Last Sunday I had the opportunity and the pleasure to know more about an excellence of Made in Italy. I went to Franciacorta in order to visit Berlucchi cellars. It was not just a simple taste but an exciting discovery of a really ancient Italian story. I’ve been so fascinated by this visit, so I decided to share with you what I’ve learned (although I guess some of you already know this).

I’d start telling you about the Franciacorta area. The first curiosity is about the name itself. Well, the name does not remind to a small France or even a more “ugly” France. The name is coming from the Latin “francae curtes”, which means “free court” (so an area which free from any kind of duty). Within the territory, viticulture is performed since the year 1000, for a total of 2900 hectares of vineyard. These are devoted to the cultivation of Chardonney (80%) and Pinot Nero and Pinot Bianco (20%). Among these, more than 500 hectares are occupied by Berlucchi vineyards.

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The story can now seem really easy, but moving from grapes to bottles is not so simple and quick. After having hand-picked every single cluster of grapes, these are squeezed and then divided into four different lots (according to the grape variety). After a chilled gravity-settling for clarity, the fermentation into vats (steel tanks or oak barrels) can finally take place. Some of these lots are then subjected to bâtonnage (more aromatic complexity and structure are added). Following the addition of liqueur de tirage, the bottles are placed into the historic cellars (really huge and wonderful I would say) for a period of time that varies from a minimum of 18 months to more than 6 years. After riddling and disgorgement, the bottles are finally labelled and ready for us.

You might be wondering how all of this has started, so I’ll give you some information. Looking for a consultant who could be able to improve his wine, Guido Berlucchi meets Franco Ziliani, a young enologist. Ziliani had a dream, he wanted to produce a classic-method wine in his native area (Franciacorta). So, he proposed to Berlucchi the idea of making a sparkling wine, a news for that territory, and he accepted (and his friend Lanciani joined the team). After having travelled to France and some less-than-satisfactory vintages, 1961 saw the change: 3000 bottles of Pinot Franciacorta have been corked and opened the following year. Are you curious to know the result? Well, I guess it’s obvious. The following years other two wines have been introduced: the first classic-method rosé and the Cellarius Milesimati (vintage-dated).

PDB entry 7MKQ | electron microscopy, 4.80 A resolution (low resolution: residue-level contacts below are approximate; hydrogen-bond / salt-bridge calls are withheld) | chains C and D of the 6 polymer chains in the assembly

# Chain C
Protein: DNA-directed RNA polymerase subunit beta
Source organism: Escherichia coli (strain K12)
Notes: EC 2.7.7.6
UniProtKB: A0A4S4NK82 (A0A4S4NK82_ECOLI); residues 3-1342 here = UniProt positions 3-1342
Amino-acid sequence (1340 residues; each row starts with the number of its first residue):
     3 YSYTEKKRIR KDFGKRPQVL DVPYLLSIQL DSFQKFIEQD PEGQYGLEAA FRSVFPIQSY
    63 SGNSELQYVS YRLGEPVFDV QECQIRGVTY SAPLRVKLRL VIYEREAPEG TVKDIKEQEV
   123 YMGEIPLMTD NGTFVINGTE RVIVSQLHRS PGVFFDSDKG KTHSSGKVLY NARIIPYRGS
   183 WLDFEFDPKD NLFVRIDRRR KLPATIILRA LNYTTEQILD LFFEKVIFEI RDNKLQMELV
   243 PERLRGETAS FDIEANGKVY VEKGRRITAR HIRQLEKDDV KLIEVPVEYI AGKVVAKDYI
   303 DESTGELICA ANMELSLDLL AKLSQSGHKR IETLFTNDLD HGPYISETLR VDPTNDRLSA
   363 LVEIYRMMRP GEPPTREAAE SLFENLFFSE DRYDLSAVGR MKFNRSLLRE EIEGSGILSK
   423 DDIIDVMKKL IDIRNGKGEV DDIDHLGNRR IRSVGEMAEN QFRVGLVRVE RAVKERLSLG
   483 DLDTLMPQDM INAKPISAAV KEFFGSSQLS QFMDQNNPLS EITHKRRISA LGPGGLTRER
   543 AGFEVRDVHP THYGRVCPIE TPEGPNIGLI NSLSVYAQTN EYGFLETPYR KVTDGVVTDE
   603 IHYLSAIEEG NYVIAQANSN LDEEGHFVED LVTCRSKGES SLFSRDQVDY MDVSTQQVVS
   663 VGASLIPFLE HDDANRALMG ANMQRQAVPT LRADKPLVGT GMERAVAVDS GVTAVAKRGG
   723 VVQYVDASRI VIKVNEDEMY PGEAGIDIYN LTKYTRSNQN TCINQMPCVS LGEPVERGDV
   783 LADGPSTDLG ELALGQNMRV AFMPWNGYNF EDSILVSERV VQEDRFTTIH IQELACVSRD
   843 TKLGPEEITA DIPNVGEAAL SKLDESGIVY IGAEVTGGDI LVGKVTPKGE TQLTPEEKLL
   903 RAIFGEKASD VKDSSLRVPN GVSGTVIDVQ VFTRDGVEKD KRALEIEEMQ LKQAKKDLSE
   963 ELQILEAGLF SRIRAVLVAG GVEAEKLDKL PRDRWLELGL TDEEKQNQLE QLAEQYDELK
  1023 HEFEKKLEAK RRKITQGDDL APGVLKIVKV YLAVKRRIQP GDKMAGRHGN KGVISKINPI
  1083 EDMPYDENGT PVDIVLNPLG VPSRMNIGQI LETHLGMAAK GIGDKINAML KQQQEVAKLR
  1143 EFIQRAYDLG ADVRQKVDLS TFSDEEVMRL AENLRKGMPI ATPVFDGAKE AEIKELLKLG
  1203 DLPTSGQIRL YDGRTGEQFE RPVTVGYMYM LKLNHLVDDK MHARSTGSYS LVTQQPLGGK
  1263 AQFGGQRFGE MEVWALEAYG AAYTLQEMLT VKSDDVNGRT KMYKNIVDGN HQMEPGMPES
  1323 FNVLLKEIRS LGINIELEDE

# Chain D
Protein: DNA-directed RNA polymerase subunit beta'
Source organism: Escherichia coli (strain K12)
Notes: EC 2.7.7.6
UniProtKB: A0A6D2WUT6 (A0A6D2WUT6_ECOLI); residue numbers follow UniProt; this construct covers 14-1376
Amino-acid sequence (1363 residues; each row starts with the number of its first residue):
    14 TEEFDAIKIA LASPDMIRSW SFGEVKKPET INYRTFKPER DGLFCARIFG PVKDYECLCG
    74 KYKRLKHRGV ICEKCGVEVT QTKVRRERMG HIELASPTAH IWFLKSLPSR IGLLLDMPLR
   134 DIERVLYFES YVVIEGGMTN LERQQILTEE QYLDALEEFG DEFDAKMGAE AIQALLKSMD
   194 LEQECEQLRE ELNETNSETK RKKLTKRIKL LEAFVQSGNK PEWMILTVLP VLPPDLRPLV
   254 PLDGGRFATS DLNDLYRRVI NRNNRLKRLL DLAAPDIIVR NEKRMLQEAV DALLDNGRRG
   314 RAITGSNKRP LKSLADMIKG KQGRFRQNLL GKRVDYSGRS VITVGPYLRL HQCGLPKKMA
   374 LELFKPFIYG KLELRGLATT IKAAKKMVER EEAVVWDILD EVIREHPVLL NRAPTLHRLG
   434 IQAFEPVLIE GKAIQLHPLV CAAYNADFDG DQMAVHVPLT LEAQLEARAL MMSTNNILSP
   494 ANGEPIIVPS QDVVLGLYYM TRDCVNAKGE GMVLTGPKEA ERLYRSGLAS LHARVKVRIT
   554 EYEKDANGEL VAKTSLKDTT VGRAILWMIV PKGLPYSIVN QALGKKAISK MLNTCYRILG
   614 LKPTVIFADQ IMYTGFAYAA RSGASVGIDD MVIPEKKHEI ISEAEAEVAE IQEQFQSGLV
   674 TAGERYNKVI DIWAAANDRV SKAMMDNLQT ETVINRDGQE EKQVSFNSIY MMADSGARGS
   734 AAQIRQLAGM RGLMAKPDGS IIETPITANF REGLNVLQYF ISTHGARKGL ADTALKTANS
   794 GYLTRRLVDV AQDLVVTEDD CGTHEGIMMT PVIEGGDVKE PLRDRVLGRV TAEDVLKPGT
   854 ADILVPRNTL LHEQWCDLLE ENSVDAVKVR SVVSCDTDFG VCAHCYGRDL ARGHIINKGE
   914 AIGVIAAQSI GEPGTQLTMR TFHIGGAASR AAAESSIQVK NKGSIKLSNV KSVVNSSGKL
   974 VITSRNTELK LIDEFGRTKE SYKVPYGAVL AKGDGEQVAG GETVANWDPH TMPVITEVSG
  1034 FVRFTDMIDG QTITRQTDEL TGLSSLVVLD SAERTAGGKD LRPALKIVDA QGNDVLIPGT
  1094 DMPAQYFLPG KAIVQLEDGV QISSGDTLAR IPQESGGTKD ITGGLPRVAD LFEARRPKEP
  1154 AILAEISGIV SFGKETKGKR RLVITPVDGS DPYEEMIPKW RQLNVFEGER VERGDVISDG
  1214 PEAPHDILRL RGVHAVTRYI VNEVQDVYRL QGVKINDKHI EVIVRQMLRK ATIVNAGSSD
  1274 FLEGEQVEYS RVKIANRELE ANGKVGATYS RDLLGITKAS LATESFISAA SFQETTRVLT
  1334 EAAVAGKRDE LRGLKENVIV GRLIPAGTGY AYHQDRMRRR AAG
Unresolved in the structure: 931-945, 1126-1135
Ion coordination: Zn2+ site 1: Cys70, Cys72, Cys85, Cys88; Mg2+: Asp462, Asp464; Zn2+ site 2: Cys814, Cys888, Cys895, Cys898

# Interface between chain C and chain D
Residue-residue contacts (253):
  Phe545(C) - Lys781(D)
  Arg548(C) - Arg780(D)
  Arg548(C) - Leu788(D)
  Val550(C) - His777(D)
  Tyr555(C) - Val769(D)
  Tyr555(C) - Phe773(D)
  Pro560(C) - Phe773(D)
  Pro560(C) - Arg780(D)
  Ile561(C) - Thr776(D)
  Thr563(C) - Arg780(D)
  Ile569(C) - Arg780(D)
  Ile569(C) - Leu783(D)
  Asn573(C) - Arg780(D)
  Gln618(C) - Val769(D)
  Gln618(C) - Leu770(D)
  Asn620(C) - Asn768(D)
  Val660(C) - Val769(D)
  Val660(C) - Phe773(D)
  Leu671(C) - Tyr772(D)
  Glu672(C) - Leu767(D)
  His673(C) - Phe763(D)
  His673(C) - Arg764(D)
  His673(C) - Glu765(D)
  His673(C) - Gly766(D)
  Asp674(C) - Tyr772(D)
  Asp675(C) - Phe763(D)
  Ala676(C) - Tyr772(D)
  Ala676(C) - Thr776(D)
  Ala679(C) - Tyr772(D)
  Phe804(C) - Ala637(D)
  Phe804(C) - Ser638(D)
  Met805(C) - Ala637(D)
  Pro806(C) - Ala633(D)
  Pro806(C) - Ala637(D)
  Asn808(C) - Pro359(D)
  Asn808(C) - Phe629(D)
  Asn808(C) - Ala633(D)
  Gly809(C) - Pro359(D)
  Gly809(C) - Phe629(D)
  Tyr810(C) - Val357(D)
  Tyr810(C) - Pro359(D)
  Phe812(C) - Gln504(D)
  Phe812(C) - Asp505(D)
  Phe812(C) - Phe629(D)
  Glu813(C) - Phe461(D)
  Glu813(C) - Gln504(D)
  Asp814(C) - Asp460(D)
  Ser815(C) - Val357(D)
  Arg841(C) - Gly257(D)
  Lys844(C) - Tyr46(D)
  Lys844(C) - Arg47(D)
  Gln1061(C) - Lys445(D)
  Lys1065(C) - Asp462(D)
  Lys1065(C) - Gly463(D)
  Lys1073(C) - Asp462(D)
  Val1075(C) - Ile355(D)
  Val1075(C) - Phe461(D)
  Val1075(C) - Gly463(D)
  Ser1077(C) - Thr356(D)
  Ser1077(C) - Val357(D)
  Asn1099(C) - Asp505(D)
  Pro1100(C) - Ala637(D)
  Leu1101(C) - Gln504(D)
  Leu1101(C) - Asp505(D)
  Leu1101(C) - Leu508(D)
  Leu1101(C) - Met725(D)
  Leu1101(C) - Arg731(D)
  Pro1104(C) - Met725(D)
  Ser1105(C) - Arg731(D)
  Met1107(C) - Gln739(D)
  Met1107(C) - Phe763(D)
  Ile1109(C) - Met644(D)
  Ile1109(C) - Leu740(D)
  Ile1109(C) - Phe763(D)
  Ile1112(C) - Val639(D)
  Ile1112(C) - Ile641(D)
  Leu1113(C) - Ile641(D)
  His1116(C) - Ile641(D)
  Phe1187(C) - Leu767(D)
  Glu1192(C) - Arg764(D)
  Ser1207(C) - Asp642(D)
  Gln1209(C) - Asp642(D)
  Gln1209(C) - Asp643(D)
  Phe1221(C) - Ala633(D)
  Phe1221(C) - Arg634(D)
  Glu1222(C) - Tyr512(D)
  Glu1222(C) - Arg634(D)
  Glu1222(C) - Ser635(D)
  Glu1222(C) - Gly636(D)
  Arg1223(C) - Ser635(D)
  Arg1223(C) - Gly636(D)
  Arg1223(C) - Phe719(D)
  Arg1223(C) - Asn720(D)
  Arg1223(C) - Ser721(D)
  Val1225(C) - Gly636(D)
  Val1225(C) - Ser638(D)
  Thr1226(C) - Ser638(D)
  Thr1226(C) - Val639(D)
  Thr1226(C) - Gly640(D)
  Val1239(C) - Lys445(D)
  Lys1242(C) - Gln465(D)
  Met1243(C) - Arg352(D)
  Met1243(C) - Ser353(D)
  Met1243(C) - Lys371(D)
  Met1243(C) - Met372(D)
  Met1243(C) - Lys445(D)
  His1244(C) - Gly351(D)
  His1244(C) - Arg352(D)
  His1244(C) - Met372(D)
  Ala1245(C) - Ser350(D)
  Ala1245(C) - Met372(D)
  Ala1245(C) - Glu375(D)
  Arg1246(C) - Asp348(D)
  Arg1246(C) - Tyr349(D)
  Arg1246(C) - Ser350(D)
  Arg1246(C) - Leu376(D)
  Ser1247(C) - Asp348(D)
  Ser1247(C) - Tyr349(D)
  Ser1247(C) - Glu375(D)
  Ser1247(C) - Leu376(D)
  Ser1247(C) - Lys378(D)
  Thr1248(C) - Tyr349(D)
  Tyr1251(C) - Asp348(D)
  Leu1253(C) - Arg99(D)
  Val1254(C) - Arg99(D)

On Sunday, after the visit into the amazing cellars, I also had the opportunity to taste a Satèn, a Rosé and a Millesimato, so:

  • Berlucchi ’61 Franciacorta Satèn.
  • Berlucchi ’61 Franciacorta Rosé.
  • Berlucchi ’61 Franciacorta Nature 2009.

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If you are not sure whether go or not to Franciacorta, I’d just like to tell you going there and stopping to visit Berlucchi cellars. Until July 3rd, it’s possible to book a guided tour and a tasting, by choosing among three different itineraries:

  • I Classici. It includes the taste of two iconic Franciacortas: Cuvée Imperiale Franciacorta Brut and Berlucchi ’61 Franciacorta Satèn.
  • I Preziosi. It includes the taste of Berlucchi ’61 Franciacorta Satèn, Berlucchi ’61 Franciacorta Rosé and Berlucchi ’61 Franciacorta Nature 2009 (Millesimato).
  • Gli Esclusivi. It includes the taste of Berlucchi ’61 Franciacorta Nature 2009 (Millesimato), Palazzo Lana Franciacorta Extrême 2007 and Palazzo Lana Franciacorta Satèn 2006.


You can book calling the number +39 030984381 or sending an e-mail to

Guido Berlucchi & C. – Duranti Plaza, 4, Corte Franca (BS)

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